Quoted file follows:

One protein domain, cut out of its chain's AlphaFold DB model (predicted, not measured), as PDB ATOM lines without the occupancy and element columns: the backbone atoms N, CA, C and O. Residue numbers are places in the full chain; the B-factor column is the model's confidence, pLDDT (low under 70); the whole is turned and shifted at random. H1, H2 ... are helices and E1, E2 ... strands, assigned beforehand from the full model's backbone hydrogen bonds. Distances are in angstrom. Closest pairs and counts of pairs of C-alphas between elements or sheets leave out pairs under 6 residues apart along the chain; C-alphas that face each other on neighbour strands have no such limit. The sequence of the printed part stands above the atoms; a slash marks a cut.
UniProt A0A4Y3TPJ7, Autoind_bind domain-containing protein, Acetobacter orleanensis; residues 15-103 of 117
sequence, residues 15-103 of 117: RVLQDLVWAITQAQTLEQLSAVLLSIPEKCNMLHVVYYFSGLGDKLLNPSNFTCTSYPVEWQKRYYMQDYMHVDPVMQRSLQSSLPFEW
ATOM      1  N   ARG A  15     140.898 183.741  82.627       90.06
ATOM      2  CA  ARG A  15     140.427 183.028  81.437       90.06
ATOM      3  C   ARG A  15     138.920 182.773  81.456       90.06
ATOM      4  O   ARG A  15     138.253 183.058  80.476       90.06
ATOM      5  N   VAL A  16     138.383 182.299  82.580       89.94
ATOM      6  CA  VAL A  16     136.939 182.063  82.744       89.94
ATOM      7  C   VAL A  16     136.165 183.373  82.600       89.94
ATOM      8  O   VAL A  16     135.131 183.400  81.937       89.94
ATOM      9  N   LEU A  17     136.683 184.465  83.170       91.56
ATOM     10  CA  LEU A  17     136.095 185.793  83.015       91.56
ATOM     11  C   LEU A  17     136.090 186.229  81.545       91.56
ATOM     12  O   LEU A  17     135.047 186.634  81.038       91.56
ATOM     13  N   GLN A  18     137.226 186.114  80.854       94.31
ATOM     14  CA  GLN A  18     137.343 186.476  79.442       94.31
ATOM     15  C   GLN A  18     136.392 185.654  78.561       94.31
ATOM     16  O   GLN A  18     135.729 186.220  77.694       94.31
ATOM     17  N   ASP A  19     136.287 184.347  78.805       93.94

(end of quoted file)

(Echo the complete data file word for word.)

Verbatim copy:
One protein domain, cut out of its chain's AlphaFold DB model (predicted, not measured), as PDB ATOM lines without the occupancy and element columns: the backbone atoms N, CA, C and O. Residue numbers are places in the full chain; the B-factor column is the model's confidence, pLDDT (low under 70); the whole is turned and shifted at random. H1, H2 ... are helices and E1, E2 ... strands, assigned beforehand from the full model's backbone hydrogen bonds. Distances are in angstrom. Closest pairs and counts of pairs of C-alphas between elements or sheets leave out pairs under 6 residues apart along the chain; C-alphas that face each other on neighbour strands have no such limit. The sequence of the printed part stands above the atoms; a slash marks a cut.
UniProt A0A4Y3TPJ7, Autoind_bind domain-containing protein, Acetobacter orleanensis; residues 15-103 of 117
sequence, residues 15-103 of 117: RVLQDLVWAITQAQTLEQLSAVLLSIPEKCNMLHVVYYFSGLGDKLLNPSNFTCTSYPVEWQKRYYMQDYMHVDPVMQRSLQSSLPFEW
ATOM      1  N   ARG A  15     140.898 183.741  82.627       90.06
ATOM      2  CA  ARG A  15     140.427 183.028  81.437       90.06
ATOM      3  C   ARG A  15     138.920 182.773  81.456       90.06
ATOM      4  O   ARG A  15     138.253 183.058  80.476       90.06
ATOM      5  N   VAL A  16     138.383 182.299  82.580       89.94
ATOM      6  CA  VAL A  16     136.939 182.063  82.744       89.94
ATOM      7  C   VAL A  16     136.165 183.373  82.600       89.94
ATOM      8  O   VAL A  16     135.131 183.400  81.937       89.94
ATOM      9  N   LEU A  17     136.683 184.465  83.170       91.56
ATOM     10  CA  LEU A  17     136.095 185.793  83.015       91.56
ATOM     11  C   LEU A  17     136.090 186.229  81.545       91.56
ATOM     12  O   LEU A  17     135.047 186.634  81.038       91.56
ATOM     13  N   GLN A  18     137.226 186.114  80.854       94.31
ATOM     14  CA  GLN A  18     137.343 186.476  79.442       94.31
ATOM     15  C   GLN A  18     136.392 185.654  78.561       94.31
ATOM     16  O   GLN A  18     135.729 186.220  77.694       94.31
ATOM     17  N   ASP A  19     136.287 184.347  78.805       93.94